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PostPosted: Mon Nov 19, 2012 9:09 am 

Joined: Mon Nov 19, 2012 9:00 am
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A recent study by the University of Michigan's Transportation Research Bureau claims that there are more licensed girl motorists than men in the United States This reverses a gender gap that has existed when driving for some time, notes the AP. Experts suggest that the license shift will have significant impacts on safety technology and economics. Have you been in the market to purchase or sell a used or new van? If this portrays you, check into the inventory at Gus Johnson Ford.

A larger gender space than before

The information compiled in the driver's license - trends measured for information from 1995 through 2010 - study suggests that the gender gap will continue to widen. The percentage of licensed motorists among teens and young adults is down for both sexes, but it is down substantially among young men.

The changing gender demographics will have major implications on the extent and nature of vehicle demand, energy consumption, and road safety," noted study co-author Michael Sivak. “Women are more likely than men to purchase smaller, safer and more fuel-efficient cars; to drive less, and to have a lower fatality rate per distance driven.

Over the course of the study sample, the number of licensed male motorists aged 25 to 29 dropped by 10.6 percent. The amount of licensed female drivers only experienced a 4.7 percent decline, a statistically significant difference, considering that male drivers have outnumbered female drivers since the beginning of the automotive industry. By 1995, however, males with a driver's license outnumbered female 89.2 million to 87.4 million. In 2010, licensed female motorists wound up on top, 105.7 million to 104.3 million licensed males. Women outnumbered male motorists in the key demographic groups aged 45 and over, also as in the 25 to 29 age group. The share of women who retained a license was also up.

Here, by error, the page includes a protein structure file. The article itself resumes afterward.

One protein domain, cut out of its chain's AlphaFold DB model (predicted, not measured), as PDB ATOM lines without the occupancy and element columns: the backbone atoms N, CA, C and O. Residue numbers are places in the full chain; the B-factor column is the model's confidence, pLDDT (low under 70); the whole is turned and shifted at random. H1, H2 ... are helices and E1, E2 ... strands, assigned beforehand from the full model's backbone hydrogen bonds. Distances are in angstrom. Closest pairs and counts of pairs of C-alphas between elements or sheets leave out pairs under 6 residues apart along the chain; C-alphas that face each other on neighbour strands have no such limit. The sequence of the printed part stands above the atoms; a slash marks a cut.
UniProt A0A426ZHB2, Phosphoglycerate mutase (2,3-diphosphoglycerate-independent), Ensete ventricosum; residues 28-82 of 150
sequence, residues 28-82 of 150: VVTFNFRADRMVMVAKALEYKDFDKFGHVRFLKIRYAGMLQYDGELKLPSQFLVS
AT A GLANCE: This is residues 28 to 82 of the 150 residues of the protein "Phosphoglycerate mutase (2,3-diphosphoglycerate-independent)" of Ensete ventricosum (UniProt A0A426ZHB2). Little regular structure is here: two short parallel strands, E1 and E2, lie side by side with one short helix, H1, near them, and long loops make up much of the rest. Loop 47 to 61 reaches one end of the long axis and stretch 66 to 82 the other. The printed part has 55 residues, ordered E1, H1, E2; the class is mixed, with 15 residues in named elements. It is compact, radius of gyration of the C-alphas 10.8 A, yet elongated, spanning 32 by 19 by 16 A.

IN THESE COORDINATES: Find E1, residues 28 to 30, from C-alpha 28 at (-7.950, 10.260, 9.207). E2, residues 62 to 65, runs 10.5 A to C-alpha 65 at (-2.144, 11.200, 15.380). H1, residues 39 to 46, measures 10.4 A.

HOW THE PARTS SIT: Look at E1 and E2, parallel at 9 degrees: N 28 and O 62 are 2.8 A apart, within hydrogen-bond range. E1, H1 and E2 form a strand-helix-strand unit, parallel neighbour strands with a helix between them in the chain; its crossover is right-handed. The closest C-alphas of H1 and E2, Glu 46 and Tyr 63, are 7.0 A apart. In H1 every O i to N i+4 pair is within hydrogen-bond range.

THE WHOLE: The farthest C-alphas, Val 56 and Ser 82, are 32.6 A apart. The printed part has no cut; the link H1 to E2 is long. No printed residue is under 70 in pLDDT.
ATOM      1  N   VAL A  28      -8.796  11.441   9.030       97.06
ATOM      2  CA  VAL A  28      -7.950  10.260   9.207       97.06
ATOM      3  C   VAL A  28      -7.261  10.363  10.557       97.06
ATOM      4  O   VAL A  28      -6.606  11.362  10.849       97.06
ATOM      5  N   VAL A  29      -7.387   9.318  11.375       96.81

I want to be in my own car for as long as possible. I want to be independent for as long as I can," said Diane Spitaliere, 58, a survey participant.</blockquote>

Data on older women

The only group where men had more licenses than females was the segment of males under the age of 44. This is likely due to the fact that there are more males than females in that group. Women live longer than males and outnumber them in the older age groups though.

Young men, the Internet and lack of a license

Younger men have realized that they can get in touch with people at a moment’s notice with smartphones and the internet. Sivak explained that in a University of Michigan study, it found that those who spend more time on the internet with social media, online gaming and more are less likely to get their licenses as soon as possible.

There is some suggestive evidence that Internet contact is reducing the need for personal contact," he said.

In addition to extra time online, another trend in the decrease of license penetration among young men appears to be related to the “erosion of the car-fetish society,” notes travel behavior analyst Nancy McGuckin.
Today's young adults grew up in the back seat of cars stalled in congestion, hearing their folks swear at the endless traffic. Nothing romantic about that!" she said. Plus, it's “no longer cool to work on your own vehicle,” and young people have become increasingly disconnected from auto maintenance as a result.

Evidently it becomes less important to get a license when you do not care about automobiles.

Not easy to get employed

Financial reasons for the shift in gender space with the driver's license relate to employment rates, notes McGuckin. Those aged 16 to 24 are working less than ever, and the rate of young men aged 18 to 34 has gone up in terms of how most are still living at home. The rate of young women in that age group who are living at home is significantly less than that of men. Unemployment and underemployment, particularly among young men, has made auto insurance less affordable, which in turn has decreased the amount of those who are driving.


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